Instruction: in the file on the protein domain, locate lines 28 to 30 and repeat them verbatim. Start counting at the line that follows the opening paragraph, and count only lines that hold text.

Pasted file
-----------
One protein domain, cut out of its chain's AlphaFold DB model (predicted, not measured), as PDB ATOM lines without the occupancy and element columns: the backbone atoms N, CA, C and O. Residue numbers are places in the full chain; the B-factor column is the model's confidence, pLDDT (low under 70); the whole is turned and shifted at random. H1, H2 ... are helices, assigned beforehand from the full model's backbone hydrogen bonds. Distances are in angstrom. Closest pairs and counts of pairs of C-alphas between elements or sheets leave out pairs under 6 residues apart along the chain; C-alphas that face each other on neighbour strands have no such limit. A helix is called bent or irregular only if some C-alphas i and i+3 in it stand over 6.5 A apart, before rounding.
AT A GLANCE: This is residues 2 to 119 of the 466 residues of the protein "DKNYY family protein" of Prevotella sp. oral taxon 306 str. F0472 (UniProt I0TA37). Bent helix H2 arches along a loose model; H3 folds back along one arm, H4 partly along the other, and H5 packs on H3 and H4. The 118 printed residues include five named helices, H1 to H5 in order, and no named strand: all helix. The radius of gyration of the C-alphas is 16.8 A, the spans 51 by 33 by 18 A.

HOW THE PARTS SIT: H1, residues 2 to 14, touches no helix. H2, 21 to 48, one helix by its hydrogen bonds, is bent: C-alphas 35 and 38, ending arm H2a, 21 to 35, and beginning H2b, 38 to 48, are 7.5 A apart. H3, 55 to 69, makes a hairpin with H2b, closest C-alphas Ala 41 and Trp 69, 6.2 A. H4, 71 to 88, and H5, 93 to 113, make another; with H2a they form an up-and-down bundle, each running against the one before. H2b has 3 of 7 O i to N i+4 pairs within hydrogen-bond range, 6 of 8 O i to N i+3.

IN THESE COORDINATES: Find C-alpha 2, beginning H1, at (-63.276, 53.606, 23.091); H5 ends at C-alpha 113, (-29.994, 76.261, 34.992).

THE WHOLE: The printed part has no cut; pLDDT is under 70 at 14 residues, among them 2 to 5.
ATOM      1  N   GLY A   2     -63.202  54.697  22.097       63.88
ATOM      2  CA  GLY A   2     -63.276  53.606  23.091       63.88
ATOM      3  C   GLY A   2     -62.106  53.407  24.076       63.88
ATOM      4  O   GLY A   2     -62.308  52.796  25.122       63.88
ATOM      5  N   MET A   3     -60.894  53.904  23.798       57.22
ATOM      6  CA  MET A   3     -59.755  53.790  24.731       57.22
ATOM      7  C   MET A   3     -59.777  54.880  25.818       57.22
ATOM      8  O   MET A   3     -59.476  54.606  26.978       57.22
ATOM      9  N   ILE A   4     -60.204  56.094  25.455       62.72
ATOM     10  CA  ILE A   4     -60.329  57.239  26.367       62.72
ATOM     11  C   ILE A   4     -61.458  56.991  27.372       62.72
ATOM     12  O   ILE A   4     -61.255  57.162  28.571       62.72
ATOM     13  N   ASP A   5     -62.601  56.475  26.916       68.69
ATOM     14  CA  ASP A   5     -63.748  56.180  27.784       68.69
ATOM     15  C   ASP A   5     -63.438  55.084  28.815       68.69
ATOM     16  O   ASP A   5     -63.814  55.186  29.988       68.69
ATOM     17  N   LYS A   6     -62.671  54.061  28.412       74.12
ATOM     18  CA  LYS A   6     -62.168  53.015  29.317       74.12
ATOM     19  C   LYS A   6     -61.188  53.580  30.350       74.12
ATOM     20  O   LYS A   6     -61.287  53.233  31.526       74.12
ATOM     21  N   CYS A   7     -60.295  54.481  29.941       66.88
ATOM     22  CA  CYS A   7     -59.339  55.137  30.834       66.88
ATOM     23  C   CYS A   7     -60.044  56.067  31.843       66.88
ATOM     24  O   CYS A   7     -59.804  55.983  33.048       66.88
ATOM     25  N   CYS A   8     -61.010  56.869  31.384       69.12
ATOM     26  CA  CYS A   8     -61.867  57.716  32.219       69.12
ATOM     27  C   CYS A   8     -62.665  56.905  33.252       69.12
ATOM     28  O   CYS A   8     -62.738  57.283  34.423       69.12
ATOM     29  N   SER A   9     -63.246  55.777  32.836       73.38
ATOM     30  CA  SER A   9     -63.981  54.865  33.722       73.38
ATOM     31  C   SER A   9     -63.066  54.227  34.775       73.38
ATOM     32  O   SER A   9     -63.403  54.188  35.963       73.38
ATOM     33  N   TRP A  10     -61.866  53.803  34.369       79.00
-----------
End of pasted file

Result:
ATOM     24  O   CYS A   7     -59.804  55.983  33.048       66.88
ATOM     25  N   CYS A   8     -61.010  56.869  31.384       69.12
ATOM     26  CA  CYS A   8     -61.867  57.716  32.219       69.12